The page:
If you follow my musical tastes I just setup a twitter for REPEATR.net https://twitter.com/#!/repeatr My nefarious plan is to only post certain playlists there.
Yet it’s far from obvious that something as simple as a checklist could be of much help in medical care. Sick people are phenomenally more various than airplanes. A study of forty-one thousand trauma patients—just trauma patients—found that they had 1,224 different injury-related diagnoses in 32,261 unique combinations for teams to attend to. That’s like having 32,261 kinds of airplane to land. Mapping out the proper steps for each is not possible, and physicians have been skeptical that a piece of paper with a bunch of little boxes would improve matters much.
In 2001, though, a critical-care specialist at Johns Hopkins Hospital named Peter Pronovost decided to give it a try. He didn’t attempt to make the checklist cover everything; he designed it to tackle just one problem, the one that nearly killed Anthony DeFilippo: line infections. On a sheet of plain paper, he plotted out the steps to take in order to avoid infections when putting a line in. Doctors are supposed to (1) wash their hands with soap, (2) clean the patient’s skin with chlorhexidine antiseptic, (3) put sterile drapes over the entire patient, (4) wear a sterile mask, hat, gown, and gloves, and (5) put a sterile dressing over the catheter site once the line is in. Check, check, check, check, check. These steps are no-brainers; they have been known and taught for years. So it seemed silly to make a checklist just for them. Still, Pronovost asked the nurses in his I.C.U. to observe the doctors for a month as they put lines into patients, and record how often they completed each step. In more than a third of patients, they skipped at least one.
The next month, he and his team persuaded the hospital administration to authorize nurses to stop doctors if they saw them skipping a step on the checklist; nurses were also to ask them each day whether any lines ought to be removed, so as not to leave them in longer than necessary. This was revolutionary. Nurses have always had their ways of nudging a doctor into doing the right thing, ranging from the gentle reminder (“Um, did you forget to put on your mask, doctor?”) to more forceful methods (I’ve had a nurse bodycheck me when she thought I hadn’t put enough drapes on a patient). But many nurses aren’t sure whether this is their place, or whether a given step is worth a confrontation. (Does it really matter whether a patient’s legs are draped for a line going into the chest?) The new rule made it clear: if doctors didn’t follow every step on the checklist, the nurses would have backup from the administration to intervene.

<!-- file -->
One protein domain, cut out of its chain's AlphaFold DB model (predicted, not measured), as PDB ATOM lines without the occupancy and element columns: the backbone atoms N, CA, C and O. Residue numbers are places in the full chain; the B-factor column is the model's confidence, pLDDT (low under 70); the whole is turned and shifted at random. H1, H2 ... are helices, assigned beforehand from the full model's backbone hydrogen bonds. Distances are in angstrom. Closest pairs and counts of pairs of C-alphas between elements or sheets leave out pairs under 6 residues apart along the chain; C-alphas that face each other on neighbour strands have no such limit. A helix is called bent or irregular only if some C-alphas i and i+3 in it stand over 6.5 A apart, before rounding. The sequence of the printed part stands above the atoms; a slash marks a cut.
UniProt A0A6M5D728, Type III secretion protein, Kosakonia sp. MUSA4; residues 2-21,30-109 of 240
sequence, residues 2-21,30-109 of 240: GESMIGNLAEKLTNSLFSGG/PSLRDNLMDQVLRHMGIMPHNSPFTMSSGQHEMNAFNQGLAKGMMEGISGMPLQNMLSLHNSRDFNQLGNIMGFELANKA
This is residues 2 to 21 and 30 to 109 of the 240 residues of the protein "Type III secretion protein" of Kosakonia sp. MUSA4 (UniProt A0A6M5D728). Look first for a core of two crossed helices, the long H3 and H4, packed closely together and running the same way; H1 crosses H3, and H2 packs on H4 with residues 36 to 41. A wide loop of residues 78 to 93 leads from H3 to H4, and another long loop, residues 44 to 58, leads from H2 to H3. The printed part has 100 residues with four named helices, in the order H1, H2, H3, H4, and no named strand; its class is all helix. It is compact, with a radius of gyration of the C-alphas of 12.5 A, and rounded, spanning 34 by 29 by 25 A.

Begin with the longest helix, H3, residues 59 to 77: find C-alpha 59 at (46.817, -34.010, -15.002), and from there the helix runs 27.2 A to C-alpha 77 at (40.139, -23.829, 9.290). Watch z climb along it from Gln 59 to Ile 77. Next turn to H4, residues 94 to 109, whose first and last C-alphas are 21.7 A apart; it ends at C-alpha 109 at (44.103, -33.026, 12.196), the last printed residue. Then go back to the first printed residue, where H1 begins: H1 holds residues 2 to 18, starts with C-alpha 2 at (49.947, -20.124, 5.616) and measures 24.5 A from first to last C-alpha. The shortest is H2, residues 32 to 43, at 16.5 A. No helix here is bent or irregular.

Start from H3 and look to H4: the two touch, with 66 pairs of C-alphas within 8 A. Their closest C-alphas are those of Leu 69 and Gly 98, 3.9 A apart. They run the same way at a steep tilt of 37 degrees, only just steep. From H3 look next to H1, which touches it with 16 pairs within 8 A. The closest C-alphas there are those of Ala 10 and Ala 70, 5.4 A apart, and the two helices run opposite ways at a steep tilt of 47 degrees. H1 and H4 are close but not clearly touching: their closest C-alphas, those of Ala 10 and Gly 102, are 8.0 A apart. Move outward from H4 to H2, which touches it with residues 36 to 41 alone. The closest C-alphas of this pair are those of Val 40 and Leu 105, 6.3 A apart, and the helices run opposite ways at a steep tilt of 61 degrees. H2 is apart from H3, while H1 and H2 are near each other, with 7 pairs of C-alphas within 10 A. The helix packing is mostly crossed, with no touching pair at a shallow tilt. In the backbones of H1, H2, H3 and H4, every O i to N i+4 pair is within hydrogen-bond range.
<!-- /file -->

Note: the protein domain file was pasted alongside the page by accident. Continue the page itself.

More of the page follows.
Pronovost and his colleagues monitored what happened for a year afterward. The results were so dramatic that they weren’t sure whether to believe them: the ten-day line-infection rate went from eleven per cent to zero. So they followed patients for fifteen more months. Only two line infections occurred during the entire period. They calculated that, in this one hospital, the checklist had prevented forty-three infections and eight deaths, and saved two million dollars in costs.
Pronovost recruited some more colleagues, and they made some more checklists. One aimed to insure that nurses observe patients for pain at least once every four hours and provide timely pain medication. This reduced the likelihood of a patient’s experiencing untreated pain from forty-one per cent to three per cent. They tested a checklist for patients on mechanical ventilation, making sure that, for instance, the head of each patient’s bed was propped up at least thirty degrees so that oral secretions couldn’t go into the windpipe, and antacid medication was given to prevent stomach ulcers. The proportion of patients who didn’t receive the recommended care dropped from seventy per cent to four per cent; the occurrence of pneumonias fell by a quarter; and twenty-one fewer patients died than in the previous year. The researchers found that simply having the doctors and nurses in the I.C.U. make their own checklists for what they thought should be done each day improved the consistency of care to the point that, within a few weeks, the average length of patient stay in intensive care dropped by half.
The checklists provided two main benefits, Pronovost observed. First, they helped with memory recall, especially with mundane matters that are easily overlooked in patients undergoing more drastic events. (When you’re worrying about what treatment to give a woman who won’t stop seizing, it’s hard to remember to make sure that the head of her bed is in the right position.) A second effect was to make explicit the minimum, expected steps in complex processes. Pronovost was surprised to discover how often even experienced personnel failed to grasp the importance of certain precautions. In a survey of I.C.U. staff taken before introducing the ventilator checklists, he found that half hadn’t realized that there was evidence strongly supporting giving ventilated patients antacid medication. Checklists established a higher standard of baseline performance.
These are, of course, ridiculously primitive insights. Pronovost is routinely described by colleagues as “brilliant,” “inspiring,” a “genius.” He has an M.D. and a Ph.D. in public health from Johns Hopkins, and is trained in emergency medicine, anesthesiology, and critical-care medicine. But, really, does it take all that to figure out what house movers, wedding planners, and tax accountants figured out ages ago?
::: Great Article via The New Yorker via Email (Thanks Star!) :::
Do prisoners have a constitutional right to pornography? I dunno that’s kind of a weird thing to think about.
fwiw, i find that language objectionable, as does Hef.